Investing in our transportation infrastructure is not only necessary to repair our deteriorating highway system, rebuild the 150,000 structurally-deficient bridges (American Society of Civil Engineers), or deal with the $86 billion transit deficit (Department of Transportation). It is also the best way to create jobs, make our economy more competitive, and provide a lasting benefit to future generations. The Department of Transportation estimates that every $1 billion invested in transportation infrastructure creates or sustains more than 34,000 jobs and produces $6.2 billion in economic activity. These are not just construction jobs. They are private sector jobs in engineering, technical support, architectural design, manufacturing, and small businesses. If we are serious about helping hardworking Americans recover, we need to make investments in America’s future that create jobs and boost the economy.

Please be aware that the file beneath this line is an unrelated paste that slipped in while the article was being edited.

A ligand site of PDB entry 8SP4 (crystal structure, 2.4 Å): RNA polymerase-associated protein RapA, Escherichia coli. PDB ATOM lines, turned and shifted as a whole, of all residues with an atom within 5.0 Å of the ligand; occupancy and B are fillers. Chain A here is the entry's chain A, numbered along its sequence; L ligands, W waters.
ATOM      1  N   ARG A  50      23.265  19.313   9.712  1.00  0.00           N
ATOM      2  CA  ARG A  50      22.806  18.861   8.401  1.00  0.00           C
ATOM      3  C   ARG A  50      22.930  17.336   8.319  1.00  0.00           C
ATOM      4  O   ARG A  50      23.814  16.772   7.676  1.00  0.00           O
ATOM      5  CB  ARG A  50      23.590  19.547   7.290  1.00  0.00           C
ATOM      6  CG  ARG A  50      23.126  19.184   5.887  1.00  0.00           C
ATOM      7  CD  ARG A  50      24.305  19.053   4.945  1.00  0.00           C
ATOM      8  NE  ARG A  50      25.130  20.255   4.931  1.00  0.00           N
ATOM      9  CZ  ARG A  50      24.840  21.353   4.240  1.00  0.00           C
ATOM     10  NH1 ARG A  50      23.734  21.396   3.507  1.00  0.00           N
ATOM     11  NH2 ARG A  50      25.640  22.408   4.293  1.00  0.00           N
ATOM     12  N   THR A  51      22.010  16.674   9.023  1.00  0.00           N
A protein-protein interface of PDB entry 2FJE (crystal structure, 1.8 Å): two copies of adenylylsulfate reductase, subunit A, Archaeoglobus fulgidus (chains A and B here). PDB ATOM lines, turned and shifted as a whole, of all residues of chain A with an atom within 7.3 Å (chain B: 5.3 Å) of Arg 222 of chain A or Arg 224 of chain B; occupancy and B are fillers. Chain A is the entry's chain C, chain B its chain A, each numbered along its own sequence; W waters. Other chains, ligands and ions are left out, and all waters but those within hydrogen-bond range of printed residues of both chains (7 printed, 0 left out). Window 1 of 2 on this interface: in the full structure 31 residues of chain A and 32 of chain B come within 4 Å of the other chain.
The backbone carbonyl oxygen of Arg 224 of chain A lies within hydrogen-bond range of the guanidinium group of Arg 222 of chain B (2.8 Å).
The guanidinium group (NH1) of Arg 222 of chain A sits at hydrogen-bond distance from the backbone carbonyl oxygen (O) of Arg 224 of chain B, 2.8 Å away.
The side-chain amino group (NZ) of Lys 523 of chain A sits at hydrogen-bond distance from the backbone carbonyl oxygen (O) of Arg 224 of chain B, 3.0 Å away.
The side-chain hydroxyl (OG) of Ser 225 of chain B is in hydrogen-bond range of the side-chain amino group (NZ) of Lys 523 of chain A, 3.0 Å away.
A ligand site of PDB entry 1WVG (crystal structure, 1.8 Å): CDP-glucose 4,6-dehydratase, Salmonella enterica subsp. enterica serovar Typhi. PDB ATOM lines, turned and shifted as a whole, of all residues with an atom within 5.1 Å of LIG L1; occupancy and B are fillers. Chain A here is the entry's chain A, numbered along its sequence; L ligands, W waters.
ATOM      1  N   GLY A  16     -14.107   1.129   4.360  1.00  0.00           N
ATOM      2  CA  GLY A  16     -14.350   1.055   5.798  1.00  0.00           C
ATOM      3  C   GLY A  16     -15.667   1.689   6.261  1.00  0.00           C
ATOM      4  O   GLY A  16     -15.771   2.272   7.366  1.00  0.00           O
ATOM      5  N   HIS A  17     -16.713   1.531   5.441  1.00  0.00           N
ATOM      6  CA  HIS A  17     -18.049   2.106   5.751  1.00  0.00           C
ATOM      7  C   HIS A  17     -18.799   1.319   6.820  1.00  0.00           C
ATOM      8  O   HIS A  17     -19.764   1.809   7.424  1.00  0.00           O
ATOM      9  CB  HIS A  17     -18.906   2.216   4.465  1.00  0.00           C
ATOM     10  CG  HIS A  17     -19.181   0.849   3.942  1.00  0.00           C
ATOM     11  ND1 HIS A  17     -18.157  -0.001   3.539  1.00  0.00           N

Keeping Jobs at Home
One of the great things about investing in infrastructure is that we can’t export those jobs. Building a bridge or dredging a port is by necessity American jobs. Unfortunately, that is not true for other manufacturing jobs. It is unconscionable that Americans continue to struggle to find work to put food on their tables and take care of their families, while multinational corporations continue to push outsourcing free trade agreements, evade paying their fair share of taxes, and ship jobs overseas.